History will be kind to me, for I intend to write it. — Winston Churchill
There is history — a chronicle of human events — and then there is perceived history. So often, the two are wildly at odds.
In 1963, a popular Democratic president was assassinated by a Marxist named Oswald, who had actually defected to the Soviet Union and returned to the U.S. with a Soviet wife, was an active member of the Fair Play for Cuba Committee, and had attempted to assassinate a right-wing general named Edwin Walker earlier in the year.
Yet those who write history found these facts inconvenient. They created a different history in which the “atmosphere of hate” in the southern city of Dallas, Texas, led to terrible political violence. In other words, it was political conservatism that led to Kennedy’s assassination. This perceived history was recycled as recently as the shooting of Rep. Gabrielle Giffords. ABC’s Christiane Amanpour, interviewing Jean Kennedy Smith, noted that the Kennedy assassination was “eerily relevant” and asked Kennedy to evaluate the “political atmosphere” in the country today.
Starting just a few years after the Kennedy assassination, American liberals began to consider anti-Communism a kind of mental disorder. Hostility to Communism was akin to racism, sexism, and other character flaws. Reagan’s description of the Soviet Union as an “evil empire” cemented liberal suspicions that Reagan was a dangerous buffoon. Yet starting in 1989, when the Berlin Wall fell, liberals began to find their anti-anti-Communism embarrassing. And so they created a perceived history — one in which the Cold War was a time of consensus, a time when, as former senator Bill Bradley put it, “We knew where we stood on foreign policy.”
More recently we’ve witnessed the creation of a new historical narrative about the financial crisis of 2008. The perceived history, eagerly peddled by liberals and Democrats, is that the crash of 2008 was the result of Wall Street’s greed. It was unregulated capitalism that brought us to the brink of financial meltdown, the Democrats insisted. And they codified their manufactured history into a law, the Dodd-Frank Act, that completely avoided the true problem.
It’s both surprising and gratifying therefore to report that a great revisionist history has just been published by none other than a New York Times reporter, Gretchen Morgenson, and a financial analyst, Joshua Rosner.
In Reckless Endangerment, Morgenson and Rosner offer considerable censure for reckless bankers, lax rating agencies, captured regulators, and unscrupulous businessmen. But the greatest responsibility for the collapse of the housing market and the near “Armageddon” of the American economy belongs to Fannie Mae and Freddie Mac and to the politicians who created and protected them. With a couple of prominent exceptions, the politicians were Democrats claiming to do good for the poor. Along the way, they enriched themselves and their friends, stuffed their campaign coffers, and resisted all attempts to enforce market discipline. When the inevitable collapse arrived, the entire economy suffered, but no one more than the poor.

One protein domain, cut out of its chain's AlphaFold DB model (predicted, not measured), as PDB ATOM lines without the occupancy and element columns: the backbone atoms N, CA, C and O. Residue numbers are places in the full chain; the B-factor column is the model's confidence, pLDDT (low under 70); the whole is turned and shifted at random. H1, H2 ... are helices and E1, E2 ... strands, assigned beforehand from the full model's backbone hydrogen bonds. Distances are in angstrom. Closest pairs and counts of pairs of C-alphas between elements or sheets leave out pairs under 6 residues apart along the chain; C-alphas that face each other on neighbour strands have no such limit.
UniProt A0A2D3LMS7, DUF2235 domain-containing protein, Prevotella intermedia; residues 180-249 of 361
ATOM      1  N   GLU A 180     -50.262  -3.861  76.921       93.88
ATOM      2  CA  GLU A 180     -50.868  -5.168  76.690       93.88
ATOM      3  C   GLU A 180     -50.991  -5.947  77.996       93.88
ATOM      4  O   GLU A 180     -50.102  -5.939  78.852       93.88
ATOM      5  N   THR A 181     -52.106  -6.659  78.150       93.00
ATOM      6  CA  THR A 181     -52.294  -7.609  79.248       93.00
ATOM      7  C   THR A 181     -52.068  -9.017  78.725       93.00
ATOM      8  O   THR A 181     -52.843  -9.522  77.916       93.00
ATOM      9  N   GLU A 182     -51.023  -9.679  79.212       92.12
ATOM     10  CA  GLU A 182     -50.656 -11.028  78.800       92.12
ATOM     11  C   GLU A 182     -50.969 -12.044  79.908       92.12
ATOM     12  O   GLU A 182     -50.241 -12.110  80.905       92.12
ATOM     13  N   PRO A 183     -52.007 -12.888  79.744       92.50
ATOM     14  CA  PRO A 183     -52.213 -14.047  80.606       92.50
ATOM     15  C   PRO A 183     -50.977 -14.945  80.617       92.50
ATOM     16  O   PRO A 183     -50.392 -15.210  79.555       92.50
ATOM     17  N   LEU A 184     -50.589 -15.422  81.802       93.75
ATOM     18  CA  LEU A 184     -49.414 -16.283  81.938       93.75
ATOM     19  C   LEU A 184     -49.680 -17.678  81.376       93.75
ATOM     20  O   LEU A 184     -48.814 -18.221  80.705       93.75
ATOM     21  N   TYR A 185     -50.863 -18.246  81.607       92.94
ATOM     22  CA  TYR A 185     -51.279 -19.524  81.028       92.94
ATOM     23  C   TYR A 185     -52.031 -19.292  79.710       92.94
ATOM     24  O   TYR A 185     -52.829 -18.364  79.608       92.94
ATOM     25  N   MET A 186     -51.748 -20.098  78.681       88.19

Jim Johnson, advisor to Walter Mondale and John Kerry, amassed a personal fortune estimated at $100 million during his nine years as CEO of Fannie Mae. “Under Johnson,” Morgenson and Rosner write, “Fannie Mae led the way in encouraging loose lending practices among the banks whose loans the company bought. A Pied Piper of the financial sector, Johnson led both the private and public sectors down a path that led directly to the credit crisis of 2008.”
Fannie Mae lied about its profits, intimidated adversaries, bought off members of Congress with lavish contributions, hired (and thereby co-opted) academics, purchased political ads (through its foundation), and stacked congressional hearings with friendly bankers, community activists, and advocacy groups (including ACORN). Fannie Mae also hired the friends and relations of key members of Congress (including Rep. Barney Frank’s partner).
Reckless Endangerment includes the Clinton administration’s contribution to the home-ownership catastrophe. Clinton had claimed that dramatically increasing homeownership would boost the economy; instead, “in just a few short years, all of the venerable rules governing the relationship between borrower and lender went out the window, starting with . . . the requirement that a borrower put down a substantial amount of cash in a property, verify his income, and demonstrate an ability to service his debts.”
Reckless Endangerment utterly deflates the perceived history of the 2008 crash. Yes, there was greed — when is there not? But it was government distortions of markets — not “unregulated capitalism” — that led the economy to disaster.
— Mona Charen is a nationally syndicated columnist. © 2011 Creators Syndicate, Inc.